As the national teams marched into the Olympic Stadium in Friday's opening ceremony, television cameras cut to the VIP box in the stands and viewers were treated for a moment to the sight of a senior figure from each nation. In Israel's case, we didn't get to see the government's representative, Culture and Sports Minister Limor Livnat, but rather the inscrutable face of veteran International Olympic Committee member Alex Gilady.
Few Israelis have ever reached high-level positions on major international bodies and Gilady's prominence on the IOC is rare. He is not just another member of a 105-member body, but has for decades been in overall charge of negotiating the television rights for the greatest sporting event in the world, and executing the complex operation of filming and broadcasting every contest, no matter how obscure the sport, amounting to 5,500 hours of television in these Games. He also wields considerable power due to his position as senior vice-president of NBC Sports, the broadcaster of Olympic sports in the United States. It seems almost superfluous to mention that he was one of the founders of the sports department on Israel Television and today is president of Channel Two's license-holder, Keshet.
And now he is at yet another Olympics, coordinating the broadcasts from the Olympic village in London and sniping at the press. "All their dark scenarios haven't materialized, the Olympics are going ahead wonderfully, in all the events and competitions. 220,000 employees, volunteers, officials, judges are all putting on a good show" he says. "There have been no transport muddles as they [the media] prophesied. Everything is working fine, athletes are getting on time to the competitions, which are going smoothly. We could improve a bit the media though."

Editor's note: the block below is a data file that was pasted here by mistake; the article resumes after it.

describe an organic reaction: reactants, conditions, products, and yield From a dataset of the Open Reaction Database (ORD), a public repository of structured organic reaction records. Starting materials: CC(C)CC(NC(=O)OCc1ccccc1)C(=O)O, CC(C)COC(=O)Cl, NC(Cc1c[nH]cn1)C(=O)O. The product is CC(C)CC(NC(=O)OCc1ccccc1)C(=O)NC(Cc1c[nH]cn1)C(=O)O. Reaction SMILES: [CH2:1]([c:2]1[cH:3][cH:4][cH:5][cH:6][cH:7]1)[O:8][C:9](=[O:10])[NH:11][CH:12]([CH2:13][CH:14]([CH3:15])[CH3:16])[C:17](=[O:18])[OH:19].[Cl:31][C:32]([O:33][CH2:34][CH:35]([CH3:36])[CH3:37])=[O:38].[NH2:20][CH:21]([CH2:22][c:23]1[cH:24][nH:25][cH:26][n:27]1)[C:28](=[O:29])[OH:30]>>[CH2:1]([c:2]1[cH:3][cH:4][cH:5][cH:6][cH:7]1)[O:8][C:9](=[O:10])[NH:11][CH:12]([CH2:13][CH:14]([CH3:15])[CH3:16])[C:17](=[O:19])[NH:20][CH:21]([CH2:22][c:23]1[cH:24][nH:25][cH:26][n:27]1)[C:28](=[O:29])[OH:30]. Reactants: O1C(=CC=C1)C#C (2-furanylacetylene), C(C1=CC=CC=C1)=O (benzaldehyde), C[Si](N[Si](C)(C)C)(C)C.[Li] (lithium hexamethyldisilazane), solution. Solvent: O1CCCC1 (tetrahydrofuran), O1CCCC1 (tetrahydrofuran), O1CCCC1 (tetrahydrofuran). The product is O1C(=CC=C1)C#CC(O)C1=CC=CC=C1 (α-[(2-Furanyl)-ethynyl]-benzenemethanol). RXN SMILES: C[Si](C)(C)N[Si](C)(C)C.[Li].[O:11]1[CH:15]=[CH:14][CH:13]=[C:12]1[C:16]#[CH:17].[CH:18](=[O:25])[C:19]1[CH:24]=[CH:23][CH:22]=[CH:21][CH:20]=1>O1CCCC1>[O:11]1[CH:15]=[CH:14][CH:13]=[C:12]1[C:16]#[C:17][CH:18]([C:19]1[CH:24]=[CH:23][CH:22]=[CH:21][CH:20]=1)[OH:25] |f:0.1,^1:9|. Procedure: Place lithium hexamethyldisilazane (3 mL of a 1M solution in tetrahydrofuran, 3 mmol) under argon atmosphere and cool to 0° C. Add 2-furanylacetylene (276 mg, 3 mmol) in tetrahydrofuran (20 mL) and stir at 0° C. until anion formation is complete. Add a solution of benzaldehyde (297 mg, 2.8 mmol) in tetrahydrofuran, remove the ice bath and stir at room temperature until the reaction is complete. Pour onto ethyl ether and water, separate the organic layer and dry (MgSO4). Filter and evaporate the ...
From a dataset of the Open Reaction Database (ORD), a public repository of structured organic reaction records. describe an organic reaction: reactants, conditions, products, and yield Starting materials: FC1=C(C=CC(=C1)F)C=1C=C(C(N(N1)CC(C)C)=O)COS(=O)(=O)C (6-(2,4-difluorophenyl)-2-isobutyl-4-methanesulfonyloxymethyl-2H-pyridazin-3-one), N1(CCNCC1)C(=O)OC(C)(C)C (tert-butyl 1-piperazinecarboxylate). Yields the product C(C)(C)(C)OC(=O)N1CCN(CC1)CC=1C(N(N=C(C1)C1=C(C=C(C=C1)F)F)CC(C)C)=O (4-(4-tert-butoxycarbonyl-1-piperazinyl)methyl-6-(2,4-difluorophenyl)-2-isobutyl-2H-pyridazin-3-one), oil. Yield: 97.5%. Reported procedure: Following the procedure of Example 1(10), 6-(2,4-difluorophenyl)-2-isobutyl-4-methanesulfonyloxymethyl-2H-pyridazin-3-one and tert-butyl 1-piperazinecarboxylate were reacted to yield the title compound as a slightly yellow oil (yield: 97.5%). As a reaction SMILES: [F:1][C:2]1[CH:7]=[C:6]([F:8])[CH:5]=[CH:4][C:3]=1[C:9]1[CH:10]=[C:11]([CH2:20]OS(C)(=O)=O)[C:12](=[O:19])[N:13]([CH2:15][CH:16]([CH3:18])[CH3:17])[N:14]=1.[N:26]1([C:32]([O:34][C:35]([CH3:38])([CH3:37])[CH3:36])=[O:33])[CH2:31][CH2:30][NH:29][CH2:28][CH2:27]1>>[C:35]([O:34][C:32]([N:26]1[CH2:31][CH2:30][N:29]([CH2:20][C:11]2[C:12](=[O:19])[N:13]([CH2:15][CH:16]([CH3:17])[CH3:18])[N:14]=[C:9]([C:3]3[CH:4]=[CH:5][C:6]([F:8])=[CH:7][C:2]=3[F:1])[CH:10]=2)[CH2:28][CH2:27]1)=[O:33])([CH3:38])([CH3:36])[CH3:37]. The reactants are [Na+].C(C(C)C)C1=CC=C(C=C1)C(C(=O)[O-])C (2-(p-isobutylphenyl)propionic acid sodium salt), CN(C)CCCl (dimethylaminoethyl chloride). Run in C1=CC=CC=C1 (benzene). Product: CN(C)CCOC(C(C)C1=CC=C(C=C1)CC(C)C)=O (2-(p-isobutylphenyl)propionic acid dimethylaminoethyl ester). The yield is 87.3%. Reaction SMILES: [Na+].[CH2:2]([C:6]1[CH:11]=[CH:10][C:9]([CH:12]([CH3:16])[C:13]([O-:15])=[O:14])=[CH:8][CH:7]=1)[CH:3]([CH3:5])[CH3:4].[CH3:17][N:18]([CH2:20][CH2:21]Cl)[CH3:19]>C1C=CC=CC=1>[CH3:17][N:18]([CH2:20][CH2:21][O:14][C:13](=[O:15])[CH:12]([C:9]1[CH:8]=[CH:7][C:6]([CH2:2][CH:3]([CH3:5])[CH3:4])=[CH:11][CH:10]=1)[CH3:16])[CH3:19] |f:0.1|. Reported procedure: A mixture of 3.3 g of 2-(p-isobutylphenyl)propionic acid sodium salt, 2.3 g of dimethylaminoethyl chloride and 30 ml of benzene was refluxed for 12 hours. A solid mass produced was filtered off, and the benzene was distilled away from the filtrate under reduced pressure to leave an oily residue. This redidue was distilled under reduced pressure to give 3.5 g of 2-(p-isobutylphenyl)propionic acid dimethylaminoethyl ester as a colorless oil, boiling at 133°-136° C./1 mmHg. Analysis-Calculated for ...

Gilady is in a bullish mood, swatting away the complaints against the IOC and the organizing committee. The IOC has been accused of reserving wide swaths of prime seats at some of the best sporting events for Olympic officials, leading to hundreds of empty seats, while the public has found it next to impossible to obtain tickets.
"It's not the Olympic committees," he responds. "These are tickets which were given to the corporate sponsors and they gave them to their guests who did not arrive. We haven't yet managed to find a solution to this problem. In China [the 2008 Beijing Games] we had soldiers in civilian clothes we could slot into the empty seats. Britain is a different kind of country."
The sponsors are a delicate point, highlighted repeatedly by the British press, as they have been given absolute rights to use the Olympic names and logo, leading to legal action against small local businesses and shops that tried to offer Olympics-related products and services.
"If there weren't sponsors, the British would be asked why they have to pay for these Games," says Gilady. "You can't demand 50 million pounds from the sponsors and then not protect their rights. We have to be the ones who decide where to draw the line and if you have a better system of protecting their rights, tell me about it.